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DEA and Partners Announce Results of 20th National Prescription Drug Take Back Day

San Diego Field Division contributes 7,850 pounds to the collection tally

San Diego CA— DEA’s National Prescription Drug Take Back Day collected 829,543 pounds (419.7 tons) of unused, expired, and unwanted medications across the country. The San Diego Field Division collected 7,850 pounds of that grand total. Americans once again showed their dedication toward helping prevent addiction and potential overdose by removing prescription pills from their homes. Our April event included 4,425 community partners at 5,060 collection sites throughout the country.

“DEA’s biannual Take Back Day events are critical to helping reduce overdose deaths and alleviate addiction by safely disposing of prescription medications that sit idle in the home,” said DEA Acting Administrator D. Christopher Evans. “DEA is committed to providing a safe and secure method for the public to rid their homes of potentially dangerous drugs.”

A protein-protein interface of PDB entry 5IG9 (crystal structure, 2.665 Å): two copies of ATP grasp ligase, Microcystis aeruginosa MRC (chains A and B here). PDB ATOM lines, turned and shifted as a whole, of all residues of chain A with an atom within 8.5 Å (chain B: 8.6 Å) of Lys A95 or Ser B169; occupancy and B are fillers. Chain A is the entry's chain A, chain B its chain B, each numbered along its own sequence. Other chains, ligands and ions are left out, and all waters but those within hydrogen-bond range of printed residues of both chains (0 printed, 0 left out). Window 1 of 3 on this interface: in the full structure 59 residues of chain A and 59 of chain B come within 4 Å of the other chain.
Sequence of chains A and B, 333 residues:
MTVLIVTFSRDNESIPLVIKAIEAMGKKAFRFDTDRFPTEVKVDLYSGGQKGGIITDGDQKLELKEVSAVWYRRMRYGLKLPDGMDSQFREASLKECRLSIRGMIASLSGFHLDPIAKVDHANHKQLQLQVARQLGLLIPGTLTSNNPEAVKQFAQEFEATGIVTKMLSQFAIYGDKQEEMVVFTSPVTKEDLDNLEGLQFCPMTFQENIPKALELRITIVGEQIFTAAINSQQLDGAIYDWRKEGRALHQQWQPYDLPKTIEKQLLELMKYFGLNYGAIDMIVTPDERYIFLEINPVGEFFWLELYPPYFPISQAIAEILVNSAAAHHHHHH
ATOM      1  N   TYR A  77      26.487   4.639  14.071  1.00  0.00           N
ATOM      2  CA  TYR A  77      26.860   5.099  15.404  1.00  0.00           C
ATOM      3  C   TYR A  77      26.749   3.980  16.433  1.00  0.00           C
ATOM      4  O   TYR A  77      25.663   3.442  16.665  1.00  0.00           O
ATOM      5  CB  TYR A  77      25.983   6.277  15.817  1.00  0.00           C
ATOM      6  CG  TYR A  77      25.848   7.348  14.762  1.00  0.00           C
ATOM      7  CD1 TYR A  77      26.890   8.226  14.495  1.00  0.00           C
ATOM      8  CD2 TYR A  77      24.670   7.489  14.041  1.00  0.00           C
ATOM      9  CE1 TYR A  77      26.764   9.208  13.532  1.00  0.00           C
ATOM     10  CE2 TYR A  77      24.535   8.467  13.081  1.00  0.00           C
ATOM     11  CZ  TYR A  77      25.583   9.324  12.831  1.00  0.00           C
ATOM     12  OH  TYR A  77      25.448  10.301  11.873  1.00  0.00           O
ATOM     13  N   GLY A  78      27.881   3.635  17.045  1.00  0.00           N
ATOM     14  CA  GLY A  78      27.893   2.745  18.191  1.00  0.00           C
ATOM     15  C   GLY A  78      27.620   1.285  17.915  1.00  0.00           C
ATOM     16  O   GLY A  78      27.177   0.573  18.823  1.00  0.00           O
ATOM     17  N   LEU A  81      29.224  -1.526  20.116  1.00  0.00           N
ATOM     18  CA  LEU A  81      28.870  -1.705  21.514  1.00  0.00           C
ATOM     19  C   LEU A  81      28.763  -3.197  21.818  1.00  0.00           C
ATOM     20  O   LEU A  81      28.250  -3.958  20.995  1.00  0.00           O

“We asked you to do your part to get unused and unwanted medications out of your homes, and you did,” said Special Agent in Charge John W. Callery. “Through your efforts, we collected almost 8,000 pounds of medications that can no longer be misused, abused, or stolen. There are also free drop-off sites open year-round throughout San Diego and Imperial counties, so you don’t have to wait for the next Take Back Day to continue safeguarding your loved ones.”

DEA, along with its law enforcement partners, has now collected 14,670,240 million pounds of medications since the inception of the National Prescription Drug Take Back Initiative in 2010. On Oct. 24, 2020, the public turned in a record 985,392 pounds – almost 493 tons – of medication to DEA and 4,153 of its community partners at 4,587 collection sites nationwide, including 33 Bureau of Indian Affairs sites.

For those who could not make it to a Take Back location, DEA reminds the community that every day is Take Back Day with more than 11,000 year-round authorized collection sites across the country. For more information, visit: www.deatakeback.com.

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